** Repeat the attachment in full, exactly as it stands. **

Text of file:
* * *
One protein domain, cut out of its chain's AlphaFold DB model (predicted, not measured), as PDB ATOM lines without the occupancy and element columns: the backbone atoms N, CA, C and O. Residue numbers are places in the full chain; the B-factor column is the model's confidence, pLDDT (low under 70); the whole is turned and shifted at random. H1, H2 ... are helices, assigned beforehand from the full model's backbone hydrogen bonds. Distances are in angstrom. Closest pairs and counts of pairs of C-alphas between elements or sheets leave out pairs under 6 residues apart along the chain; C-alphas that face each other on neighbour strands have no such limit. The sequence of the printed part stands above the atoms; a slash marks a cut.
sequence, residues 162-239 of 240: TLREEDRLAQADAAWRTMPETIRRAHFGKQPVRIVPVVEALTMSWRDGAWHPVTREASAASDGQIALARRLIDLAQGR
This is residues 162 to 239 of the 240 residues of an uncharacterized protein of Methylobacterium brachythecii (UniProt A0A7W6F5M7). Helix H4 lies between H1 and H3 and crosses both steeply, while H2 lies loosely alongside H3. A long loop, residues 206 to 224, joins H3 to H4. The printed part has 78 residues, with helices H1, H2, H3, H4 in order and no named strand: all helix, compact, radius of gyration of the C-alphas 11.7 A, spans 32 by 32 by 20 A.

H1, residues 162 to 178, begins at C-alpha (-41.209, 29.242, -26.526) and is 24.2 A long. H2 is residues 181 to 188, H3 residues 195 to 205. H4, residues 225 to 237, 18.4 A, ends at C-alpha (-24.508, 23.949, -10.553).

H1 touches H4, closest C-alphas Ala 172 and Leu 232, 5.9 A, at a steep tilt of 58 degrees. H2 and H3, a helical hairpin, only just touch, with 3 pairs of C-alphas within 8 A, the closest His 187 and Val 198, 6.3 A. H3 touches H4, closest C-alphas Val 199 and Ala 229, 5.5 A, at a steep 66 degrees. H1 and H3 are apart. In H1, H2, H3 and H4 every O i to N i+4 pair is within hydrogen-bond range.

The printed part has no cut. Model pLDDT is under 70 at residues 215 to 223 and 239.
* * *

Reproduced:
One protein domain, cut out of its chain's AlphaFold DB model (predicted, not measured), as PDB ATOM lines without the occupancy and element columns: the backbone atoms N, CA, C and O. Residue numbers are places in the full chain; the B-factor column is the model's confidence, pLDDT (low under 70); the whole is turned and shifted at random. H1, H2 ... are helices, assigned beforehand from the full model's backbone hydrogen bonds. Distances are in angstrom. Closest pairs and counts of pairs of C-alphas between elements or sheets leave out pairs under 6 residues apart along the chain; C-alphas that face each other on neighbour strands have no such limit. The sequence of the printed part stands above the atoms; a slash marks a cut.
sequence, residues 162-239 of 240: TLREEDRLAQADAAWRTMPETIRRAHFGKQPVRIVPVVEALTMSWRDGAWHPVTREASAASDGQIALARRLIDLAQGR
This is residues 162 to 239 of the 240 residues of an uncharacterized protein of Methylobacterium brachythecii (UniProt A0A7W6F5M7). Helix H4 lies between H1 and H3 and crosses both steeply, while H2 lies loosely alongside H3. A long loop, residues 206 to 224, joins H3 to H4. The printed part has 78 residues, with helices H1, H2, H3, H4 in order and no named strand: all helix, compact, radius of gyration of the C-alphas 11.7 A, spans 32 by 32 by 20 A.

H1, residues 162 to 178, begins at C-alpha (-41.209, 29.242, -26.526) and is 24.2 A long. H2 is residues 181 to 188, H3 residues 195 to 205. H4, residues 225 to 237, 18.4 A, ends at C-alpha (-24.508, 23.949, -10.553).

H1 touches H4, closest C-alphas Ala 172 and Leu 232, 5.9 A, at a steep tilt of 58 degrees. H2 and H3, a helical hairpin, only just touch, with 3 pairs of C-alphas within 8 A, the closest His 187 and Val 198, 6.3 A. H3 touches H4, closest C-alphas Val 199 and Ala 229, 5.5 A, at a steep 66 degrees. H1 and H3 are apart. In H1, H2, H3 and H4 every O i to N i+4 pair is within hydrogen-bond range.

The printed part has no cut. Model pLDDT is under 70 at residues 215 to 223 and 239.